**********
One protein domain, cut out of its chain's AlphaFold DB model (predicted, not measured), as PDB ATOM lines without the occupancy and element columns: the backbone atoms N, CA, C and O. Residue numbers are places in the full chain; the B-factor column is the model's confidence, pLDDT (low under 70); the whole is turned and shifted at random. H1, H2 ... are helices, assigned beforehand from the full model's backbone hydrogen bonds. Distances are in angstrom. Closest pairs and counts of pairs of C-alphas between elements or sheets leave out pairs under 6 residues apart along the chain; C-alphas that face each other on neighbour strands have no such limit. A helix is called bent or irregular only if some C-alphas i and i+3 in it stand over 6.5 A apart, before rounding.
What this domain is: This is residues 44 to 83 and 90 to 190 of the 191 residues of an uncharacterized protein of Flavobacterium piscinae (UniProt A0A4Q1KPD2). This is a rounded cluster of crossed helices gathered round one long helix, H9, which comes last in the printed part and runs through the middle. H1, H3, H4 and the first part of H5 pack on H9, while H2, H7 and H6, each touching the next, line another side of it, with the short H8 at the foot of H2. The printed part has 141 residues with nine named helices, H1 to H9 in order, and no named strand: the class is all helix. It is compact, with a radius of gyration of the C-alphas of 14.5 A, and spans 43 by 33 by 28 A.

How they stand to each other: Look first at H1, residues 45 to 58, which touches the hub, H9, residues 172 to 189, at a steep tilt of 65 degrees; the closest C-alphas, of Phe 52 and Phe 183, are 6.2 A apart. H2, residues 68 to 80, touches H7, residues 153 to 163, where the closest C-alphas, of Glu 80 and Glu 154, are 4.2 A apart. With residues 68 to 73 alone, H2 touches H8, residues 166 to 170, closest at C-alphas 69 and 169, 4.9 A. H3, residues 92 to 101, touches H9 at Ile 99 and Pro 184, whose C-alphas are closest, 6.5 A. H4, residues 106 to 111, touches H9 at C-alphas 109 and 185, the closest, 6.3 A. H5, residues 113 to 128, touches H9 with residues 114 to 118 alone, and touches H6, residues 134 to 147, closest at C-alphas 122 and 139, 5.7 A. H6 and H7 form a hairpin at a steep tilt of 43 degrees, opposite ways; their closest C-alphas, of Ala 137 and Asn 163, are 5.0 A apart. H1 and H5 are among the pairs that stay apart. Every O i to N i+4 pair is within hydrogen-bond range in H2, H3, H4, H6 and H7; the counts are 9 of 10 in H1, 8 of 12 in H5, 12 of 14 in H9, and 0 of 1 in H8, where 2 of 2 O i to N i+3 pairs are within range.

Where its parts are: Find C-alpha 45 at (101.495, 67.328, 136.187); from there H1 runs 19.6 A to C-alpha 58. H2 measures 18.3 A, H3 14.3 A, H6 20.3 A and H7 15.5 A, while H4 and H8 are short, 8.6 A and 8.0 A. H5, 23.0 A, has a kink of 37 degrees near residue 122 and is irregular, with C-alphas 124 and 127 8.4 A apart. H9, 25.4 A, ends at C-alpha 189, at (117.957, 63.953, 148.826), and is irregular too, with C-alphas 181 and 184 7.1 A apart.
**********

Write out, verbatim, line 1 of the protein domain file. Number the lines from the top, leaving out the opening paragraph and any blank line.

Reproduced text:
What this domain is: This is residues 44 to 83 and 90 to 190 of the 191 residues of an uncharacterized protein of Flavobacterium piscinae (UniProt A0A4Q1KPD2). This is a rounded cluster of crossed helices gathered round one long helix, H9, which comes last in the printed part and runs through the middle. H1, H3, H4 and the first part of H5 pack on H9, while H2, H7 and H6, each touching the next, line another side of it, with the short H8 at the foot of H2. The printed part has 141 residues with nine named helices, H1 to H9 in order, and no named strand: the class is all helix. It is compact, with a radius of gyration of the C-alphas of 14.5 A, and spans 43 by 33 by 28 A.